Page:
The Songs of my Ancestors - A set of songs that indicate significant occasions in life with Shilpa Mudbi Kothakota ‘The Songs of
The Songs of my Ancestors - A set of songs that indicate significant occasions in life with Shilpa Mudbi Kothakota
‘The Songs of my Ancestors’ is a musical performance by Urban Folk Project, curated by Shilpa Mudbi. The team includes Shilpa, Adithya Kothakota and upto two accompanying artists. This set comprises of songs from north Karnataka, that are sung at important junctures in a person’s life, especially in the lives of women. Most of these songs were taught to Shilpa by her grandmother, Gundamma. Few songs have been collected on her travels around the region. The language and imagery of these songs are specific to the culture of north karnataka. Shilpa attempts to weave the landscape of a time that her grandmother lived in, through songs about birth and death, work and stress, the mundane and miracles, celebrations and togetherness. This set is a tribute to her grandmother who is now no more.
There are different kinds of folk music across this country specific to region, language, religion, caste, class and lifestyles (urban or rural, agrarian or pastoral or tribal). There are devotional, political, philisophical and domestic songs to name a few. These are often unjustly bunched up under one label called folk songs. Most of the songs in this set are domestic songs,that were/are sung exclusively by women, for women and with women, that have passed down orally through generations . Shilpa tries to be specific about what kind of folk songs are being shared in this performance, giving you a better understanding of where these songs come from. Even try and explain how & why they possibly came to be. Unlike classical music, the raaga, taala, metre, scale of these songs are the least important aspect here. It is the ability to build a sense of community that has passed from the very memory of Gundamma’s life and women with her and ones who came before her. Most of these songs have been sung at work and other occasions specific to the event, rather than to an audience. Urban folk project with this set reiterates that folk forms are not necessarily for a proscenium format (unlike classical forms), rather belongs amidst ‘folk’.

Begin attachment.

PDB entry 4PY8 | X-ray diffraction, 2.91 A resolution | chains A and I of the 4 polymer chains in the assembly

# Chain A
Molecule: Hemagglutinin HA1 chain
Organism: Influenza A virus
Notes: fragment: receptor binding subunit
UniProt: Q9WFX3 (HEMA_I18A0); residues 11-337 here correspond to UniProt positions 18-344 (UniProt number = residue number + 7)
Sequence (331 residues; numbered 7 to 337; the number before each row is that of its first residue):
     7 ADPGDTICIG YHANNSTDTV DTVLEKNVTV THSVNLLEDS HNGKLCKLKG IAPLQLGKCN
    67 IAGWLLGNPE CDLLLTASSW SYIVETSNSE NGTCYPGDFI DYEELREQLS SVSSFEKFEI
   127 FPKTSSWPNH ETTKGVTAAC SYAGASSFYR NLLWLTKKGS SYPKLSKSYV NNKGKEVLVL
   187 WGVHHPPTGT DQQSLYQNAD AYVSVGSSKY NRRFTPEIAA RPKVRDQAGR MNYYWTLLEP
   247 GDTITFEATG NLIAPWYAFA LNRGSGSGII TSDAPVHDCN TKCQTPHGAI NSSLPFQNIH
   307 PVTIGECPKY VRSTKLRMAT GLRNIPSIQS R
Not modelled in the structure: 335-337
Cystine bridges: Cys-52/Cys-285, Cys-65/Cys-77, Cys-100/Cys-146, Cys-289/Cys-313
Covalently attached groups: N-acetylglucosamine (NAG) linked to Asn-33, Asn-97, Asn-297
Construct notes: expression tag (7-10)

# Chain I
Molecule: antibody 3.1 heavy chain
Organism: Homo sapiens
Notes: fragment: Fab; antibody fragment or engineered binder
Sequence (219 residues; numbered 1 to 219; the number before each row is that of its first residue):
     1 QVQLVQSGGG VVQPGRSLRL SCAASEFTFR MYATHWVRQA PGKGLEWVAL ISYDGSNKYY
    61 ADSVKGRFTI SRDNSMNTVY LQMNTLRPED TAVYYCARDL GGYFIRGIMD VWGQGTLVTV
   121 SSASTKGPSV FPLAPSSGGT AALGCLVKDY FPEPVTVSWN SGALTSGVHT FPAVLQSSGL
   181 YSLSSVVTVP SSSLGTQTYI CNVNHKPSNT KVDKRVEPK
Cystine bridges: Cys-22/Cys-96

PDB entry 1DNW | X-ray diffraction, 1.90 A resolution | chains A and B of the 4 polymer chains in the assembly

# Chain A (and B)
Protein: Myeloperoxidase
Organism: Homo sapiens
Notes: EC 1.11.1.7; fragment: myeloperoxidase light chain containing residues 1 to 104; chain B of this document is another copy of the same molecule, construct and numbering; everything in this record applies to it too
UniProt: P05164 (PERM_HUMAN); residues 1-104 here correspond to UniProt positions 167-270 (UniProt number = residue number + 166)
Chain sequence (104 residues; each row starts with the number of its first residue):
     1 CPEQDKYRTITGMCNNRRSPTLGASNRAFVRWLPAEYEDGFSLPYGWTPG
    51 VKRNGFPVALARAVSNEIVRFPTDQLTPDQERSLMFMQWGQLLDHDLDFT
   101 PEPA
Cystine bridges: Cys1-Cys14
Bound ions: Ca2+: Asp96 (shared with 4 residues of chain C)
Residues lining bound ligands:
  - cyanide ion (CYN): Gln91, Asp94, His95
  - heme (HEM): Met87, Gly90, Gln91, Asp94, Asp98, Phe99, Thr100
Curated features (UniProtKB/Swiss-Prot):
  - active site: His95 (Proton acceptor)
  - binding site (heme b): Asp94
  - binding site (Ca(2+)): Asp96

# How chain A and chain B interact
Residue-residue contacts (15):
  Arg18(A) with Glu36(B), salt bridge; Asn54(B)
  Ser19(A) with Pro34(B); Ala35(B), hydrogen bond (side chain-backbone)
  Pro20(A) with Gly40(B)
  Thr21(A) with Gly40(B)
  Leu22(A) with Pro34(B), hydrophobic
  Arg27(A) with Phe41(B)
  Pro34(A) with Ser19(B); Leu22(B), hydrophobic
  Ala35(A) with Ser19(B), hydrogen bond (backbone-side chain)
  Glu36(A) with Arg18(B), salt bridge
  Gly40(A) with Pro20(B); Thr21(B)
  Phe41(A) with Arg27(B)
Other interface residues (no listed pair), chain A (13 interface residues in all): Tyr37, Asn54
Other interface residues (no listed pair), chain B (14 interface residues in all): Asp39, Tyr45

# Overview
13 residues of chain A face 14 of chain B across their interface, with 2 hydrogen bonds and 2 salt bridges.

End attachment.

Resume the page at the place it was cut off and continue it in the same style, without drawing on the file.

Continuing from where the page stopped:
# Song Occasion
- Durugamma Gai : An invocation to Durga
- JoguLa : A lullaby
- Yenni hachalu bannire : An oiling ritual for a young girl
- Thoura Mani ThaaliKoti : A bride’s farewell
- Bagila munda rangole : Reminiscing the mother
- Baiki Haadu : All about cravings
- Ranga Yathaka Barada: A baby shower song
- Ibaara akka thangyara kudi : A work song: grinding grain
- Baare Nanna Rathana : A work song: pounding grain
- Bittita glaali : A song to voice ones worries
- Su Akkanare : A song about death
- Kabira : A bhajan
- Hoyyo rammaiyya : A festival song
- Neej neej re :A marathi lullaby
The idea with this set is to share songs and get the audience singing along simple verses. The team of performers will sing the songs that are listed above. Shilpa will provide some explanation in the beginning and end of each song. A screen will project the lyrics in English and/or Kannada, along with a brief translation. The artists will invite the audience to join them in singing the chorus or bridge of most songs. The lyrics that are to be sung by the audience will be highlighted on screen. In order to help the audience form a long lasting connection with the song, the material that will be projected on the screen will be uploaded to the Urban Folk Project website along with a recording of the song.
(Sunday) 6:30 pm - 8:00 pm
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